Extending out of Sydney Harbour’s north shore, Bradleys Head overlooks many of the sights of Sydney, and visitors flock here for views of the Sydney Opera House, the Sydney Harbour Bridge, and Fort Denison. Many will come and linger with a picnic or a fishing spot, or take off on one of the many hiking trails. The popular Bradleys Head to Chowder Bay walk grants even better views of the bay, with the option to continue a longer walk onto the Split Bridge track.
The mast of the HMAS Sydney, a ship of the Royal Australian Navy that fought naval battles in World War I, is mounted on the headland as a memorial. Cannons left over from past defenses still stand, and the Athol Hall that once served soldiers their meals now operates as a modern cafe. Bradleys Head is part of the Sydney Harbour National Park, and offers a new perspective of the city.
Camp Cove is a small golden beach popular with swimmers and families. As the turquoise bay is for the most part protected from surf and winds, it is often completely calm. Often less crowded than other nearby Sydney beaches, it is considered a bit of hidden gem by locals. Indigenous rock carvings made by Aboriginals of whales and fish can still be viewed on the rocks lining the beach. Officers of the First Fleet frequently visited Camp Cove as well.
Just sitting on the beach allows for a great vantage point of the surrounding sea and Sydney skyline. Boats docked just off shore dot the coastline. Furthermore, the calm conditions provide an opportunity to easily view the natural wildlife. Fishing, kayaking, snorkeling, and scuba diving from the shore is common.
A pedestrian area of downtown Sydney, the Pitt Street Mall offers some of the most exciting shopping in the city. In the area of just one block lies several flagship stores and more than 500 retail spaces, housed in some of the most expensive commercial real estate in Australia. Specialty stores to suit all tastes can be found in the seven shopping centers, including The Strand Arcade, Westfield Sydney, Myer, and David Jones. Many of the centers were refurbished as recently as 2011. Shops vary from couture and classic fashion, to budget chain stores, electronics, and the latest in athletic wear.
A visit here will certainly include some of the best shopping in Sydney, along with the bustling activity of this urban center. A footbridge runs across the mall, providing ample opportunities to take in the sights of people passing by. Restaurants and cafes provide replenishment from all the action.
The Sydney Jewish Museum serves as a moving tribute to Australia’s Jewish community. It’s devoted to telling the story of the city’s Jewish history and heritage, from the population’s first arrivals in 1788 to the almost 30,000 survivors who started new lives in Australia after World War II and the Holocaust.
In addition to the Bridge Climb, there is a cheap alternative to get the famous view from the top of town on the Sydney Harbour Bridge–the Pylon Lookout. The bridge walkway leads to the South East Pylon and to the entrance of the lookout, from where 200 steps lead up to the viewing platform located 285 feet (87 meters) above sea level.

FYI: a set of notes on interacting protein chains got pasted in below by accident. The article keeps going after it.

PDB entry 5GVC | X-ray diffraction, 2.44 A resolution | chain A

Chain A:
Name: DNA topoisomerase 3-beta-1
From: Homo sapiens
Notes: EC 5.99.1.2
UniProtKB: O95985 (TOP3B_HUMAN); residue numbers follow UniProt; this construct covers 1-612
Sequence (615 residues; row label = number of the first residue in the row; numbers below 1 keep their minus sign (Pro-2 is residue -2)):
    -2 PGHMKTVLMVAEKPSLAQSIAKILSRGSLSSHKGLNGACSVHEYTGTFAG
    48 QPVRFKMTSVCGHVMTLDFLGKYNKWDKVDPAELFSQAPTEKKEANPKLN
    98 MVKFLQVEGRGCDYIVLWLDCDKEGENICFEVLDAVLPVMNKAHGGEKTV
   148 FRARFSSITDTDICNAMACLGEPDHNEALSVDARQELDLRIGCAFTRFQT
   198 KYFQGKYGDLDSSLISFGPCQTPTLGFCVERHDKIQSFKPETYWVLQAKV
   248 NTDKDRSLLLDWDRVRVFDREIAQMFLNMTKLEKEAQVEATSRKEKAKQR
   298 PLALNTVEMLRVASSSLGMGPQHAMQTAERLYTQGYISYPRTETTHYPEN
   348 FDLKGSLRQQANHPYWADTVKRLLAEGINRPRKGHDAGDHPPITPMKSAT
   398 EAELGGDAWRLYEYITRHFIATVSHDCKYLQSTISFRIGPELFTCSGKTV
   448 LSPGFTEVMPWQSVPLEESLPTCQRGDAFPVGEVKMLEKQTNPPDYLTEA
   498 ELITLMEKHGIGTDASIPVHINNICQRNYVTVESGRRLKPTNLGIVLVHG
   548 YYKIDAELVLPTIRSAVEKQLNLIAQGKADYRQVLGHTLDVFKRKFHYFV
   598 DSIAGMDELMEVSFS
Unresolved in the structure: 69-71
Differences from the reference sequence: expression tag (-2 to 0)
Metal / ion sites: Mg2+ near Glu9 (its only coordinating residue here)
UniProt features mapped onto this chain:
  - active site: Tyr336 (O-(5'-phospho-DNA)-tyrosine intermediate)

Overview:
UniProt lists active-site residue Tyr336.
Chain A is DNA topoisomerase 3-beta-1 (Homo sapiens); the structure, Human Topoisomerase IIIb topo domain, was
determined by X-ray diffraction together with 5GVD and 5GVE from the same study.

From here enjoy fantastic panorama views of the Opera House, Circular Quay and the two arches of the Harbour Bridge. You'll also be able to observe the daring bridge climbers.
The Pylon Lookout doesn't only consist of the viewing platform though, but is made up of three levels of exhibits. A visit to the small museum located inside the Pylon is included in an admission ticket and includes information about the history and construction of the bridge, including the dangerous working conditions of the riveters, stonemasons and riggers who constructed it. Hear incredible stories, such as the tale of a worker who survived a fall from the bridge, and watch a film that features the building process and artifacts that were crucial to the accurate construction of one of Australia’s most famous icons.
Forget the urban, corporate bustle of Sydney’s CBD, and escape to the artsy, brick alleyways of the nearby Newtown suburb. Once a rough and tumble area to the south of downtown Sydney, the gentrified suburb has been completely revitalized as an outpost of foodies and shoppers. When walking the streets of funky Newtown—which are often speckled with graffiti—browse through trendy shopping boutiques or hip little corner cafés. Enjoy live music at the dozens of pubs and theaters scattered across town, and absorb the eclectic, creative vibes of this bohemian Sydney suburb. On King Street, vintage bookshops and music stores ironically sit next to antique shops, and the alternative, grunge, counterculture collective makes for some of the city’s best people watching. From here, it’s only a short drive to Sydney’s beaches or the lights of Darling Harbor, but given Newtown’s creative grit and casual sense of refinement, there’s an indie sense of disconnect from the Sydney most travelers know.
Since 1879, the Powerhouse Museum has served as the main attraction for Sydney's Museum of Applied Arts and Sciences. Its impressive halls are filled with all things technological—from science and communication to transport and computers—even massive steam engines.
Jam-packed with more than 400,000 artifacts, this Sydney staple has become a destination for train lovers, engineers, computer nerds, scientists, and the curious. While the permanent collection is pretty incredible on its own, popular temporary exhibitions, such as those that have showcasedStar Trek,The Lord of the Rings, Fabergé and even singer Kylie Minogue, keep this classic museum contemporary and up to date.
Please note the museum is undergoing a staged closure from June 2020, and will be closing fully in June 2021 to relocate to a different Sydney location.
Home to some of Sydney’s best shopping, Oxford Street is an edgy thoroughfare that runs east from Sydney’s Central Business District (CBD) toward Bondi Junction. Lined with trendy shops and boutiques, it has become a central hub of Sydney’s late-night club scene, as well as the unofficial center of Sydney’s LGBT community.